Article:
A new study suggests that the symptoms are different, too.
It’s three years into the COVID pandemic, and we’re still learning about this virus. We’ve known since the beginning that some people were more likely to become infected — older people and marginalized groups. But we’ve also suspected for a while that the disease doesn’t affect everyone equally either. A new study confirms that women are far more likely to develop long COVID.
The study, which was published this morning in the journal Current Medical Research and Opinion, analyzed data from over 1.3 million patients. What researchers found is that women seem to be 22% more likely to develop symptoms of long COVID following infection. The researchers also found differences in the long-term symptoms that women experienced.
According to the study, women are more likely to develop fatigue, mood disorder, gastrointestinal problems, musculoskeletal pain, and ear, nose, and throat issues after coronavirus infection. Men, it turns out, are more likely to develop endocrine disorders, diabetes, and kidney issues after contracting COVID.
Researchers involved in the study think that we probably should have expected COVID to impact women and men differently. “Sex differences in outcomes have been reported during previous coronavirus outbreaks,” the authors wrote in the study. “Therefore, differences in outcomes between females and males infected with SARS-CoV-2 could have been anticipated.” Basically, we could have recognized and planned for this differential earlier. Wonder why that didn’t happen?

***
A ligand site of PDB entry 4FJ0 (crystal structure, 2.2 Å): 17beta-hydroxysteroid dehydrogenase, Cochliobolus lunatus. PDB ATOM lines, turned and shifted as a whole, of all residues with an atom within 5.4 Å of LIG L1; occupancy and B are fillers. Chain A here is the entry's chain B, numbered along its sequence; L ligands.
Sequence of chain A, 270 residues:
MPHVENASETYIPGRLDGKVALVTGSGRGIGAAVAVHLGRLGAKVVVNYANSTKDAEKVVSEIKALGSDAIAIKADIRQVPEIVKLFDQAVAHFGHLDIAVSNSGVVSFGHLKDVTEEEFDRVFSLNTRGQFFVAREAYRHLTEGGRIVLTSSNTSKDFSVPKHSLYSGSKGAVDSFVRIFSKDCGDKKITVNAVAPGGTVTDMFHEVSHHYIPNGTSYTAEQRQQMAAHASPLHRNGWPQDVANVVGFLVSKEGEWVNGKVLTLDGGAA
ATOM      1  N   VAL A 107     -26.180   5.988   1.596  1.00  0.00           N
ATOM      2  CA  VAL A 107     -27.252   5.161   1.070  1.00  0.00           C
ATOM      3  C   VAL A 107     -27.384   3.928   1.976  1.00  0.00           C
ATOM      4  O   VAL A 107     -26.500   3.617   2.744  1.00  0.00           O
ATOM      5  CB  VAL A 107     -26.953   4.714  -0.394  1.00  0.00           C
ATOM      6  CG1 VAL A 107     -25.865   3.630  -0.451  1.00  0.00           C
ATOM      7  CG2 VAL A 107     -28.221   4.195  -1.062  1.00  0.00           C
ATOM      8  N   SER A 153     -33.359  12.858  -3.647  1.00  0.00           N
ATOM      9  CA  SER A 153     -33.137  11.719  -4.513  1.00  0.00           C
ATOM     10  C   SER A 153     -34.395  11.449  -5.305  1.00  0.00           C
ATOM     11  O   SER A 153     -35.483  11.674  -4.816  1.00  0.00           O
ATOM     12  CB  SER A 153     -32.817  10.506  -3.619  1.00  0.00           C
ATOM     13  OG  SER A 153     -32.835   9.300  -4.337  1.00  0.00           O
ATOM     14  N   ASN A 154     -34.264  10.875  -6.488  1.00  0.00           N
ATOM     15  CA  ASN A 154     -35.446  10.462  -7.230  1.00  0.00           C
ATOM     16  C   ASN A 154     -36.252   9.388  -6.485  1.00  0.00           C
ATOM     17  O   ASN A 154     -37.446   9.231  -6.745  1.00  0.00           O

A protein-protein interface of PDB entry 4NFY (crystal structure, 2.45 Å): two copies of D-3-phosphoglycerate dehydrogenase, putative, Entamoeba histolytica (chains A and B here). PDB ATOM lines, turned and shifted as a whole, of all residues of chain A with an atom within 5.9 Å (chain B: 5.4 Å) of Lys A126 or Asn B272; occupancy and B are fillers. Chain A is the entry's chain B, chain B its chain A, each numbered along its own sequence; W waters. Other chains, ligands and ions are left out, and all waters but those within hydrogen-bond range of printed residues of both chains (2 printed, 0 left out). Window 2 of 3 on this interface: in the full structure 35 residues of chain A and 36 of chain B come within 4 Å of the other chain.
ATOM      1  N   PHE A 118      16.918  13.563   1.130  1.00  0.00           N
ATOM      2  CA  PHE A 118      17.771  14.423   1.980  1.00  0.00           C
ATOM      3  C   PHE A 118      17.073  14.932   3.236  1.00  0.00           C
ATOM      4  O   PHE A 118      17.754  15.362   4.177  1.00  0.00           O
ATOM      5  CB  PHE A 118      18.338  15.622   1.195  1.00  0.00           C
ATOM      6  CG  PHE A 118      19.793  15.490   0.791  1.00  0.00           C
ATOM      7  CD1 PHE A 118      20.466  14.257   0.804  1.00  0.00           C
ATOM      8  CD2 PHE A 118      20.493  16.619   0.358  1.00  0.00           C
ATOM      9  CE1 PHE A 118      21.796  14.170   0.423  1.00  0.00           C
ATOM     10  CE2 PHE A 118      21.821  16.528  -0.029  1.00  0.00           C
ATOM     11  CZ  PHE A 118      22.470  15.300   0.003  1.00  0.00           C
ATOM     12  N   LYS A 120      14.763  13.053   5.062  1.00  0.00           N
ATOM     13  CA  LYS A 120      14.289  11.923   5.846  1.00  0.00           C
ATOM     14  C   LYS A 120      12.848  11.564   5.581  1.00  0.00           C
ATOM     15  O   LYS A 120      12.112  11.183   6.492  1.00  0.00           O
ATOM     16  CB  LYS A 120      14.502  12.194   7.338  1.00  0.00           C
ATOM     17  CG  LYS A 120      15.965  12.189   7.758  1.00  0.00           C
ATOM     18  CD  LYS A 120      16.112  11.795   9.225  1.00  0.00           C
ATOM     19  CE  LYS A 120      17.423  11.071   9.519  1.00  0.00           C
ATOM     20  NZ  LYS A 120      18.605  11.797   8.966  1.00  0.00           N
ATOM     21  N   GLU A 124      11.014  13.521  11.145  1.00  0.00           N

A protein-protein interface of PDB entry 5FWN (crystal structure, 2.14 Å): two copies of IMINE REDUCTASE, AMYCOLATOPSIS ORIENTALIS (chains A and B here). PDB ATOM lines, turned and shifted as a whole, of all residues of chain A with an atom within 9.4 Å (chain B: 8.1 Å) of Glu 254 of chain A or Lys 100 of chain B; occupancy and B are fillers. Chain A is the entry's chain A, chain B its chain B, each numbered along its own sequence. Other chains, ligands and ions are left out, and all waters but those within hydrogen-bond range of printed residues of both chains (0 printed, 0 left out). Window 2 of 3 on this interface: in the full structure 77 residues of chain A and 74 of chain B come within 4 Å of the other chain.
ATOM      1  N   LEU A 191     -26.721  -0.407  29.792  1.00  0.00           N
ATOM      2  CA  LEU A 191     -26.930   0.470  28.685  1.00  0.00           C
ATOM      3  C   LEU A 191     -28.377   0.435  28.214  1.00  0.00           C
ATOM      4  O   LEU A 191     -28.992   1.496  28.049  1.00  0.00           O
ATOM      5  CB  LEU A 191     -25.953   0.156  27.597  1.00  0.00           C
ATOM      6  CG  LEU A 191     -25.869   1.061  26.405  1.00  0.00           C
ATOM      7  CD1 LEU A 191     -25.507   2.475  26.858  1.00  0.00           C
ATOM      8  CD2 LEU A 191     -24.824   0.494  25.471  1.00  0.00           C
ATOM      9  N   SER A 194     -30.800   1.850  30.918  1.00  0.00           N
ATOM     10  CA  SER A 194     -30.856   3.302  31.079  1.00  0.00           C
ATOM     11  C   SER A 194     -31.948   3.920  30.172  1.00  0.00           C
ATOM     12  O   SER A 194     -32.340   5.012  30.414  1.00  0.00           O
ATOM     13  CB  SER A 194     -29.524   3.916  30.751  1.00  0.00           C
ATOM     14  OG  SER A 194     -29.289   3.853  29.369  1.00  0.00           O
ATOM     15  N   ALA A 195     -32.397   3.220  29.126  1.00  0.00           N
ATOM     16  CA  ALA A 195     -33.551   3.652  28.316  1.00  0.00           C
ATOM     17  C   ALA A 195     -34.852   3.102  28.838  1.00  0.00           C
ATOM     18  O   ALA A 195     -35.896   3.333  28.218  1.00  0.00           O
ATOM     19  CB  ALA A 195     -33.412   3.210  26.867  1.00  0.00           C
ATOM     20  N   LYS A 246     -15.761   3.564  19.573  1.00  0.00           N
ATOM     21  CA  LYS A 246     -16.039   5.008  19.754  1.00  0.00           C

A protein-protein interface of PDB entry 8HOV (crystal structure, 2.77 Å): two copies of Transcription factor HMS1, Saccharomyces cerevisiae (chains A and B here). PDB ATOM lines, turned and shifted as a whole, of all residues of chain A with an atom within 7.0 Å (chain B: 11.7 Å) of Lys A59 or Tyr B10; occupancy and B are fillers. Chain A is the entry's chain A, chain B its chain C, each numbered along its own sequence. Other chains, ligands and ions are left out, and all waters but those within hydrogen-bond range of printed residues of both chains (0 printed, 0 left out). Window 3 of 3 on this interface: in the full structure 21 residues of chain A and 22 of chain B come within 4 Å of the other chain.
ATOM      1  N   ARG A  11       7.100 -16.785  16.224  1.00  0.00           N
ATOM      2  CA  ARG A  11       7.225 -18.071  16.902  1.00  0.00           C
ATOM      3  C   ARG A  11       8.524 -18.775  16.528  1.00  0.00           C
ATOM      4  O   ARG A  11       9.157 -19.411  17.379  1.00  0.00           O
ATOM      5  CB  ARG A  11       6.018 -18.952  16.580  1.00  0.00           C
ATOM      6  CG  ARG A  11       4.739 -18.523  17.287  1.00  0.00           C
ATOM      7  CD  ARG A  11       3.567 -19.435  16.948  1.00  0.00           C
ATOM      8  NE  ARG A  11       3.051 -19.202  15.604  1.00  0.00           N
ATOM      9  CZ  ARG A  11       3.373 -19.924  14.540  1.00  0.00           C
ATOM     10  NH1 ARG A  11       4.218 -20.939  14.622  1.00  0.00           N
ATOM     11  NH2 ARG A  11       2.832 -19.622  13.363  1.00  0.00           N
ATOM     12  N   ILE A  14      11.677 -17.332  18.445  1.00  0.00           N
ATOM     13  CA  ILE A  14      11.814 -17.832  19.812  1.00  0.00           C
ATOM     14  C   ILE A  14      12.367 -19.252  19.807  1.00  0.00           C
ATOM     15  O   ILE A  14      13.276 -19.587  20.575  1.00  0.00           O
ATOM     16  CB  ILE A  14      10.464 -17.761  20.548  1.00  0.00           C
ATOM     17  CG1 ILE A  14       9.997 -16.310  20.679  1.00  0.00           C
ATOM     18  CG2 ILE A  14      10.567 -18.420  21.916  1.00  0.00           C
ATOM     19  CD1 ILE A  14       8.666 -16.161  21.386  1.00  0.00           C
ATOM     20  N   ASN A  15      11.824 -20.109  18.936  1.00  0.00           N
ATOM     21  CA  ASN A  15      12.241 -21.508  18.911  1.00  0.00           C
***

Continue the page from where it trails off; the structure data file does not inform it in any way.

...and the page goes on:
What’s up with the gender divide when it comes to long COVID, anyways? Well, researchers haven’t exactly pinpointed the cause, but they have some ideas. “Differences in immune system function between females and males could be an important driver of sex differences in Long COVID syndrome,” the authors wrote. “Females mount more rapid and robust innate and adaptive immune responses, which can protect them from initial infection and severity. However, this same difference can render females more vulnerable to prolonged autoimmune-related diseases.” In other words, women tend to have quicker immune responses to infection that protect them in the short-term, but those same responses may hinder long-term immunity.
Part of the difference may also be explained by cultural factors. The authors noted that one of the reasons women may be more likely to develop long-COVID is simply that they are more likely to be exposed. Workers in nursing and education are predominantly women, and are therefore subject to a higher risk of exposure. There may also be differences in the level of care that women are able to access. “There may be disparities in access to care based on gender that could affect the natural history of the disease, leading to more complications,” the authors explained in their findings.
None of the findings of this study are particularly shocking, but they do serve as a reminder that we have to be more meticulous about our medical research. This study is one of the first to break down the effect of COVID by gender. “Most studies did not evaluate or report granular data by sex, which limited sex-specific clinical insights that may be impacting treatment,” the authors wrote in the study. In other words, we need to look more closely at the way gender affects the health and care of people who are, well, not men, and stop assuming that disease impacts folks equally.